We then opened up the toolset and I took them lockstep through building the short module I'd shown them. As I said before, we'd rather have let them work through a tutorial but Fern was way too long and even my much shortened one called "Returning the Book" would have taken more time than we had. So , for the rest of the time we managed to look at the Toolset screen, play with rotating and controls, build two areas plus transitions and add a few landscaping features. I was completely surprised how well this went, both in terms of their interest and their ability to pick things up quickly. In fact, by the end one guy had added a small town of his own to my rural tileset, putting mine to shame ! 

When we called it a day we tried to elicit some feedback. After we got past the inevitable "OK" response most said they had enjoyed it and were keen to finish it the following week . A few even admitted to a buzz when their transitions worked !  A few but by no means all.    We really have an issue with kids being desensitised to admitting to enjoyment of something to adults. Anyway, . . .



Second Time with Class

The following Friday we picked up where we had left off. I introduced them to the Plot Wizard and we started to develop a "Fetch and Retrieve" quest, one of the plots provided by the Wizard. I have to say that using the Plot Wizard was maybe the best decision we made. It was quick, even editing the Plot Nodes to improve the conversation, and I was surprised at the speed with which they carried out each instruction. In fact, it was me who slowed it down by trying to explain why the Wizard was asking what type of conversation it would be and what prerequisites there should be etc.  In very little time we had our plot and had placed our cast.  The subsequent tryout of their module proved very satifying  - for both me and them, I think. There was an undeniable sense of achievement as one by one they announced that it had worked. 

We then spent a little time on the eye candy of improving their areas and adding hostiles. They made the usual mistake of placing overpowered enemies ( one put a dragon to block a footbridge! ) and creating hordes of hostiles for their encounter. They agreed their modules needed tinkering and we went over how to weaken the hostiles, change spawn points etc. At this point I found myself smiling inwardly as the questions were turning more to the viewpoint of a builder than a player. They were starting to realise their landscape was bulging with features which didn't improve game play, they were working on balancing the combats with some adding a chest of gear so they could survive the testing and one even asked me how he could make the dragon friendly towards him. Very satisfying. The only downer came when we said they could create their own module after Easter and they announced that since the first Friday back was a holiday ( good Friday) they wouldn't be in again as exam leave started the next week. Oh well . . .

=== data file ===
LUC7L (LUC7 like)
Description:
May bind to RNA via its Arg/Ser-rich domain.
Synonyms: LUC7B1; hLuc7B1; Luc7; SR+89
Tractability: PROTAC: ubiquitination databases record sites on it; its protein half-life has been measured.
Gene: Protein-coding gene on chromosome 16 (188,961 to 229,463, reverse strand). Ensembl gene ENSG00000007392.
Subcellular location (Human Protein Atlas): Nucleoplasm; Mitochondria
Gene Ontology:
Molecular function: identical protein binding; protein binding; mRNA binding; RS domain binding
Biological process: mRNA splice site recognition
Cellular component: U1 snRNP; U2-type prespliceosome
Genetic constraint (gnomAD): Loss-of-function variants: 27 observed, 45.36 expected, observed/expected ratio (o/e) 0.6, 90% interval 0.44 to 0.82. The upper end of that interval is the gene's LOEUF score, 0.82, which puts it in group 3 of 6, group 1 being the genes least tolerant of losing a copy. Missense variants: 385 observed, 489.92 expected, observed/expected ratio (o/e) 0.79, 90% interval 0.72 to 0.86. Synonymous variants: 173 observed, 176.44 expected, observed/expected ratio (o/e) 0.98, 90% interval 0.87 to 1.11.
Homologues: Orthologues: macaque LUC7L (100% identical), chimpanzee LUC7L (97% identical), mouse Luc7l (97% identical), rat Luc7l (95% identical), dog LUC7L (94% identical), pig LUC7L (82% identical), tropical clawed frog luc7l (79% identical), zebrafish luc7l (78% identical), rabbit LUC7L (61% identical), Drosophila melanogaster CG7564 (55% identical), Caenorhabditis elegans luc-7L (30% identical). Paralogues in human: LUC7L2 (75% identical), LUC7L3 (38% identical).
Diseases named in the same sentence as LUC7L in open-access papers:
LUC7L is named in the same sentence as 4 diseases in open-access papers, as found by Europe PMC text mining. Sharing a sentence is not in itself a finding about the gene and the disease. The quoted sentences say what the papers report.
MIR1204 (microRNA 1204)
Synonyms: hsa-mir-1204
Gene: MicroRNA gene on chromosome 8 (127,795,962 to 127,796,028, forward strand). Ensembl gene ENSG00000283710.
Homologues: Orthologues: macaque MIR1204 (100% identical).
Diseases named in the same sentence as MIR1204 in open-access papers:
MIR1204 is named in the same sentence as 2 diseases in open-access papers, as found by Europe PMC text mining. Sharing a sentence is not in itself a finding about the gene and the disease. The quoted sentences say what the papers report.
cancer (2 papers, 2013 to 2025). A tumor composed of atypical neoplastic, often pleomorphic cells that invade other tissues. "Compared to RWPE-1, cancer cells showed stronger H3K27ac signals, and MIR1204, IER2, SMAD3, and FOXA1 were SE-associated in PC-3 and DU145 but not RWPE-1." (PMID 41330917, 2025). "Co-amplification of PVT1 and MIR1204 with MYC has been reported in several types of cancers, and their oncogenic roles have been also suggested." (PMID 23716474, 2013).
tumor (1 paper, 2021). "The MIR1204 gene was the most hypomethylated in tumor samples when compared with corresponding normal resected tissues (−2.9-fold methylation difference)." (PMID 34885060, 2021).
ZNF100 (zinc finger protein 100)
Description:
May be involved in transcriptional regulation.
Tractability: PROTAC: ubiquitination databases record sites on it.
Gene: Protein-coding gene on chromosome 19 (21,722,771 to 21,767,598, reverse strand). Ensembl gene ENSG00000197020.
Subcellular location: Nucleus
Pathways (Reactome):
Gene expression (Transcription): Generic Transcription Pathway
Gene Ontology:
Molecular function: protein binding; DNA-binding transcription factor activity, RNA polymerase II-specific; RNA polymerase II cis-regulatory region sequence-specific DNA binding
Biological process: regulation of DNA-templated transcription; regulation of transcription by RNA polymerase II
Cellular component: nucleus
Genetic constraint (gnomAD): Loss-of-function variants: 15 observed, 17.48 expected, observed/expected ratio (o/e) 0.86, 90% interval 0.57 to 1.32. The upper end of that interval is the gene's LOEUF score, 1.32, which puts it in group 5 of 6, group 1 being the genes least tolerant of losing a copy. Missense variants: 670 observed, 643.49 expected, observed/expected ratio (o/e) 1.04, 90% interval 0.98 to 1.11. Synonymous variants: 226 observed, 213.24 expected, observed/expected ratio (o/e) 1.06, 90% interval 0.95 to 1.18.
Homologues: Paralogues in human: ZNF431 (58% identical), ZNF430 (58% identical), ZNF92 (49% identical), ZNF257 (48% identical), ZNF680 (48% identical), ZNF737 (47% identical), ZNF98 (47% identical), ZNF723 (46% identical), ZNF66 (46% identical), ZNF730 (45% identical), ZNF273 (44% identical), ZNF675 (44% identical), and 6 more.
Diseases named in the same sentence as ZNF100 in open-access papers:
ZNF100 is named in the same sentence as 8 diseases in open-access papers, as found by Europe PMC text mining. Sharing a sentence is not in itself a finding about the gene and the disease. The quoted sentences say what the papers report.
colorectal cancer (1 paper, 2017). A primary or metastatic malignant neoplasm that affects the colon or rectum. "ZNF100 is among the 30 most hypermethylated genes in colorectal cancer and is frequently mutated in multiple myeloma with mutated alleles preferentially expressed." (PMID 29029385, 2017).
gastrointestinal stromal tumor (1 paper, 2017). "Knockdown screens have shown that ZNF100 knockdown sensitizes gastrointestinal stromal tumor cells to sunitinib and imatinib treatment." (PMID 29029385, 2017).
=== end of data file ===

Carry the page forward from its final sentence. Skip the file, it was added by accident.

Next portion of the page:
When Matthew the PT and I discussed it briefly afterwards we were quite pleased with how the two weeks had gone. There had undoubtedly been some issues:

1. It wasn't the best time of year to approach this. We had to ask those finished their coursework if they wanted to be involved rather than running it as coursework.

2. The class following lockstep wouldn't be my ideal way of approaching the Toolset but time was short.